Boats

Best Boats 2013 Harbor 30

by Sail Staff, Posted June 13, 2013
Like W.D. Schock’s other daysailers, the new Harbor 30 is a tasteful blend of tradition and technology. At a distance, this boat looks good from every angle, and the visual pleasure continues as you step aboard and below into the cabin.

Beneteau Oceanis 55

by Adam Cort, Posted April 23, 2014
  Boat Review: Beneteau Oceanis 55. Could a design this stylish and comfortable also be a good sea boat?

Regina 38

by Sail Staff, Posted July 11, 2005
How can a 38-foot cruising boat feel more like a 45-foot cruising boat? The Regina 38 is a Swedish import that answers that question, making this pilothouse cruiser an attractive new addition to the sailboat market’s growing segment of mid-size cruising boats. While many sailboats with a too-big pilothouse feel cramped on deck, the Regina 38’s pilothouse is the right size.

Bavaria 30

by Sail Staff, Posted August 10, 2005
The Bavaria 30 is an entry-level cruiser with all the features that any sailor would look for in a coastal cruiser. With each of its two cabins equipped with a double bunk, hanging locker, and small open area, the interior is large enough to accommodate two couples or a small family on a weekend (or even longer) cruise. The straight settees in the saloon are over 6 feet

Maximus

by Charles Mason, Posted May 31, 2005
The owners of this silver-hulled sloop, Bill Buckley and Charles Brown, also believe they have built the fastest Maxi afloat and are planning to prove it when they toe the line with the present recordholder, the 141-foot ketch Mari Cha IV, Maiden Hong Kong, and a fleet of other maxis in this month's Rolex Transatlantic Challenge from New York to England.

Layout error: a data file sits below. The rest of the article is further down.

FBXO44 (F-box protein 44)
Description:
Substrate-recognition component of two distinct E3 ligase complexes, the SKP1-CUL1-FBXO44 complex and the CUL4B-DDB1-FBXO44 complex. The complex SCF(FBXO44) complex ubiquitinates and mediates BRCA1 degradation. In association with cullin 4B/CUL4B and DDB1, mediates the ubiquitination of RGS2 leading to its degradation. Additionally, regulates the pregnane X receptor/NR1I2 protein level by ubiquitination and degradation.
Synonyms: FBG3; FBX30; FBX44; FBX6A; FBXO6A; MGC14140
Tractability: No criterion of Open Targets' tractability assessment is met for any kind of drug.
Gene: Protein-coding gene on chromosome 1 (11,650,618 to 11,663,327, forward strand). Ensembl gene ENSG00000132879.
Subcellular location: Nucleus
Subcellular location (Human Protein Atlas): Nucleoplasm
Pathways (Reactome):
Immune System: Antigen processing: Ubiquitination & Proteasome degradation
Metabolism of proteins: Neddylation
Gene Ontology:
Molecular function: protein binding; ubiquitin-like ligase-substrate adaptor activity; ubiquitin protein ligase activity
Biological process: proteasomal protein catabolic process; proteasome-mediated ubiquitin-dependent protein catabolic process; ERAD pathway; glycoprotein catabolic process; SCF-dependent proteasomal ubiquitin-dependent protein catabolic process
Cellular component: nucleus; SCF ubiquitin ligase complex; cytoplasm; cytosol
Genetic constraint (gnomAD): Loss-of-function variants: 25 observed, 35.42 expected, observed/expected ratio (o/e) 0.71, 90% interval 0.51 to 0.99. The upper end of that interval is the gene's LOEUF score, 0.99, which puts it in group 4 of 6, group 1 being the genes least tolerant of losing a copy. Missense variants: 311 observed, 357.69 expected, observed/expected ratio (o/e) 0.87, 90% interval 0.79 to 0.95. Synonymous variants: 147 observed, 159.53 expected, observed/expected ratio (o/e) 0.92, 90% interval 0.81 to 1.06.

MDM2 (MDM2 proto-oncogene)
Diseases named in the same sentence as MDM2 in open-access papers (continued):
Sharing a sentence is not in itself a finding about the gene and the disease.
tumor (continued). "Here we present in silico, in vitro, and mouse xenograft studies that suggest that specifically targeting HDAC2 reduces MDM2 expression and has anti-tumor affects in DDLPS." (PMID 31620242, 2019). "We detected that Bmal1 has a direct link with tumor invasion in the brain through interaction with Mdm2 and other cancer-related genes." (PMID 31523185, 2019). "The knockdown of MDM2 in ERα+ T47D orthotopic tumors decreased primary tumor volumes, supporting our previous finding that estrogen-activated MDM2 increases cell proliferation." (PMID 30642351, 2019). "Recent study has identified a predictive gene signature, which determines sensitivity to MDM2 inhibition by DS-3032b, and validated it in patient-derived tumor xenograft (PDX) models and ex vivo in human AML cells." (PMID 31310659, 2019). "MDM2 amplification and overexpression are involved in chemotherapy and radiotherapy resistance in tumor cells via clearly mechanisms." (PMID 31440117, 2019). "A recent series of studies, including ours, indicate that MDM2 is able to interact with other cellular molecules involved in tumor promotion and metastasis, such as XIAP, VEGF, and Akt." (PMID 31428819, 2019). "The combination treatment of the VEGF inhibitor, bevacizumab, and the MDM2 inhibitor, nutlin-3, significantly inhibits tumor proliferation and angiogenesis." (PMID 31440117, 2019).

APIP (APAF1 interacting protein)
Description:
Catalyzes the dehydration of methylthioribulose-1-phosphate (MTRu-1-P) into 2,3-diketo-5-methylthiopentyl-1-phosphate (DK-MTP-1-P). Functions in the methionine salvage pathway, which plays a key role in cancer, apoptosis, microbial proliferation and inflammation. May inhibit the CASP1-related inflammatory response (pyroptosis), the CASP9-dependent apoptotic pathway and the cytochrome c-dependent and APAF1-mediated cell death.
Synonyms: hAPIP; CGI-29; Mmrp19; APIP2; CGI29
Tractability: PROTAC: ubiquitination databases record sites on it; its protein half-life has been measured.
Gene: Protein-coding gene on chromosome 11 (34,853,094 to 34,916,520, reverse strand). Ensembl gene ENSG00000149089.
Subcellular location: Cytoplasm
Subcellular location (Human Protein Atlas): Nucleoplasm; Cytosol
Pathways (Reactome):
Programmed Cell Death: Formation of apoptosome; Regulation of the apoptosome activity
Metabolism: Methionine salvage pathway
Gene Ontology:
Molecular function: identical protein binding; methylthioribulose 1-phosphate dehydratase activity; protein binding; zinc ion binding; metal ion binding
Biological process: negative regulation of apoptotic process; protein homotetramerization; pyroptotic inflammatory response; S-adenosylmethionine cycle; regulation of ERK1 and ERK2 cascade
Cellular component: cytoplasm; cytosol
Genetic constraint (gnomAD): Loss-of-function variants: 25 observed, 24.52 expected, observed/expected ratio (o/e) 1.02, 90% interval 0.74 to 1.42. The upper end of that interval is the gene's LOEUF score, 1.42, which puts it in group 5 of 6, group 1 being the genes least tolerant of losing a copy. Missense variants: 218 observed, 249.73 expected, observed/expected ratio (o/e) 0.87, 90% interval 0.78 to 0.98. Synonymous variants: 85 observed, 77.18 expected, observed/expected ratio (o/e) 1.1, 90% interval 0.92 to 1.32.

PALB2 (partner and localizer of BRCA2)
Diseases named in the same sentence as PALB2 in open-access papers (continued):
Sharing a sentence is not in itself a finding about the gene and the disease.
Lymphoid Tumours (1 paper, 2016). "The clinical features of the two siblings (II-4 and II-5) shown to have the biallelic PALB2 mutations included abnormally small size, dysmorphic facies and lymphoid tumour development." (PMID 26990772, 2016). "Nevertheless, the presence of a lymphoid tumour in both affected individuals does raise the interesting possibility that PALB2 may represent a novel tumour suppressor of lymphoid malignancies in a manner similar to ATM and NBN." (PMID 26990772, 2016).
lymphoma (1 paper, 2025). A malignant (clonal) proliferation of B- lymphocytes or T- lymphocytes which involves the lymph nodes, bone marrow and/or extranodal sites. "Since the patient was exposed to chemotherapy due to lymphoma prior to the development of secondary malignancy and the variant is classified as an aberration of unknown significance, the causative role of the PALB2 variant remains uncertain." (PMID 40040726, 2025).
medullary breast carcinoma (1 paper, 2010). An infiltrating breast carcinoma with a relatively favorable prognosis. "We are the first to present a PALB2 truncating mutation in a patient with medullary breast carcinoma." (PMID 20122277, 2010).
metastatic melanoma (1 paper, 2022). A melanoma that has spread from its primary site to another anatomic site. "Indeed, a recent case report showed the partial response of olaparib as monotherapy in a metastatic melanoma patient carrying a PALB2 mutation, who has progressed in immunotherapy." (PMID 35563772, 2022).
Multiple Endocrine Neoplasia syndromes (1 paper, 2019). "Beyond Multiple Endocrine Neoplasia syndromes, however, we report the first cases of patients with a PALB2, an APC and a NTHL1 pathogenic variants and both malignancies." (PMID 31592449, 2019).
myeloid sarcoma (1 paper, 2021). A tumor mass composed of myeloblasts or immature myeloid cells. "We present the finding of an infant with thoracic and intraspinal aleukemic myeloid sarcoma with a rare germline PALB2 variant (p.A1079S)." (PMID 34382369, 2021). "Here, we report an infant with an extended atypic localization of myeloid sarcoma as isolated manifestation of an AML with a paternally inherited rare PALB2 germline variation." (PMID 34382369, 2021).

Alden 55

by Sail Staff, Posted January 16, 2006
Designer Bill Cook has teamed up with Alden Yachts to create this semi-custom center-cockpit yacht with a 44-foot, 5-inch waterline and a 15-foot, 8-inch beam. Construction will be in epoxy with a balsa core. With tooling completed and hull number 1 well under way Cook also has drawn up plans for aft-cockpit and pilothouse versions; the latter will come with a well-appointed inside steering

Lagoon 620

by Sail Staff, Posted August 8, 2008
French builder Lagoon Catamarans has finalized plans for this 62-footer and intends to launch the first one next year. The VPLP design team headed by well-known designers Marc Van Peteghem and Lauriot Prevost has given the yacht solid performance hulls and has drawn three layouts that range from four to six cabins; each cabin has a separate head and shower. The main saloon is designed to be

Moody 45 DS

by Sail Staff, Posted August 17, 2009
What happens when one of Britain’s oldest and most conservative brands meets one of Germany’s most unorthodox boatbuilders? The Moody 45, that’s what. Longtime Moody designer Bill Dixon must have had a ball with this boat, built at the Hanse factory in Germany. It’s designed with most of the accommodation at deck level, just leaving heads and sleeping cabins down below. The
Multihulls have been around for a long time. The Chinese reportedly sailed double-hulled junks as early as 2700 BC, and ancient Polynesians used a variety of multi-hulled craft to colonize the South Pacific. The Englishman William Dampier was the first Westerner on record to use the word “catamaran” back in the 1690s during a trip through the Tamil region in Southern India. The word itself comes

Getting Moody

by Peter Nielsen, Posted August 11, 2011
During the glory days of British boatbuilding, the Moody brand was always front and center. The yard, near the head of the iconic River Hamble on England’s south coast, began building workboats in the 1820s, branched into yachtbuilding in the 1930s, and remained in the Moody family’s hands until 2007, when the brand was bought by Hanse Yachts proprietor Michael Schmidt and the
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